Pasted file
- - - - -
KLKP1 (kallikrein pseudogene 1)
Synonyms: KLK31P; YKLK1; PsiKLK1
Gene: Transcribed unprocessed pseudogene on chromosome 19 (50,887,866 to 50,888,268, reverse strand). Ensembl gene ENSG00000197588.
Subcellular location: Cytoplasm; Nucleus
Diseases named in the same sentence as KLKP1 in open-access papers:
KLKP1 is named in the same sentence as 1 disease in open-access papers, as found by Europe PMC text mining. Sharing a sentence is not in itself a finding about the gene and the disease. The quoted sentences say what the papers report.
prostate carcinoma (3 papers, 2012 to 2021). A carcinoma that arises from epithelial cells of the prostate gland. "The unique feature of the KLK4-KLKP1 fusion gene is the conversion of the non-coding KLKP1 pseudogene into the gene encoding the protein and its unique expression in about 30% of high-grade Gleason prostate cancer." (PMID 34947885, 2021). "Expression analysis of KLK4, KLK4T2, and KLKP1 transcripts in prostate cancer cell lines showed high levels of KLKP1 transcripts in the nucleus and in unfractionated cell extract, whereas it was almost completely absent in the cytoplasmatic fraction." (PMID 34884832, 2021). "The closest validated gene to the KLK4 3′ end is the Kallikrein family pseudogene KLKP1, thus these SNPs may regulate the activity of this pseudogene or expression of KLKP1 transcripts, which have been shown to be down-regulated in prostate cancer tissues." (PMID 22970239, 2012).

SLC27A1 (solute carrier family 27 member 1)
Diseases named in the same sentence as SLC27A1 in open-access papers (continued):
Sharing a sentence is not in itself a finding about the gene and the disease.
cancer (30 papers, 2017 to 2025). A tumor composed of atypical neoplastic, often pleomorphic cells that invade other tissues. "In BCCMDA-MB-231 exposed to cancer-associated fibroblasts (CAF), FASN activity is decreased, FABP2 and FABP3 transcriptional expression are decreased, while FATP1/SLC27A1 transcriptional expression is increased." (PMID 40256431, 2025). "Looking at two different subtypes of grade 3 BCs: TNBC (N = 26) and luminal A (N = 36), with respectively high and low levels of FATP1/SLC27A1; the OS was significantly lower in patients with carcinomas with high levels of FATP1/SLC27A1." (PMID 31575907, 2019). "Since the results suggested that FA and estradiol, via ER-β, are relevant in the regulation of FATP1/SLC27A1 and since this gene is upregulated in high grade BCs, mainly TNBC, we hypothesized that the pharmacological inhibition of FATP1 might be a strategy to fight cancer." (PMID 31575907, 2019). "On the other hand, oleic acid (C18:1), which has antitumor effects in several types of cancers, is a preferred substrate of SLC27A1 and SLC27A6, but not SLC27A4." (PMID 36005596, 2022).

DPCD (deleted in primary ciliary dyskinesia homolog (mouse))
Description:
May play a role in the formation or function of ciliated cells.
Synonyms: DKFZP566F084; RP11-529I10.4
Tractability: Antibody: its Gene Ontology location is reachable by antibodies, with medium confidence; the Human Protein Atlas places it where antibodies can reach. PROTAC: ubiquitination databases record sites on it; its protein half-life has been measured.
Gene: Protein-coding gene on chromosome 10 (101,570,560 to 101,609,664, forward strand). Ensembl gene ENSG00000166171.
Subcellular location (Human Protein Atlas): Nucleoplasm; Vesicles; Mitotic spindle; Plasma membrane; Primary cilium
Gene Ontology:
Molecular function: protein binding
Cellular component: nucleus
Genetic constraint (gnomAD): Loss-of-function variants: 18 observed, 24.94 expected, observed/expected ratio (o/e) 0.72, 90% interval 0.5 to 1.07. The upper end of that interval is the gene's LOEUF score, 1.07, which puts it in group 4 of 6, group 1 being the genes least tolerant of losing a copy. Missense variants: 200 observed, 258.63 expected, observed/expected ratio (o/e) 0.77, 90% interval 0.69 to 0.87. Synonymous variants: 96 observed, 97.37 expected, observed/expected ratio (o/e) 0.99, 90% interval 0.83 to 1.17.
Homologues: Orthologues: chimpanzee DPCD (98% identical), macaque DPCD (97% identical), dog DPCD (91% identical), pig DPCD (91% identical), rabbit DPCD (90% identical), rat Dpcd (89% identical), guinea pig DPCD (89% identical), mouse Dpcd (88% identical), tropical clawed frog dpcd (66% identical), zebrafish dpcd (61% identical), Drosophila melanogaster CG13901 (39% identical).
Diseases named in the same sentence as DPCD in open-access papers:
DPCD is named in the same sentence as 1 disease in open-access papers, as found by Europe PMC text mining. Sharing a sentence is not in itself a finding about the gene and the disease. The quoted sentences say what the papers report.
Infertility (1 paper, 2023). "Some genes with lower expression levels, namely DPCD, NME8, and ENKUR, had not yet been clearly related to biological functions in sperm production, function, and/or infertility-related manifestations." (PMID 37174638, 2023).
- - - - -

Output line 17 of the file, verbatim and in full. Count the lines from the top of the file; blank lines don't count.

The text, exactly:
Gene: Protein-coding gene on chromosome 10 (101,570,560 to 101,609,664, forward strand). Ensembl gene ENSG00000166171.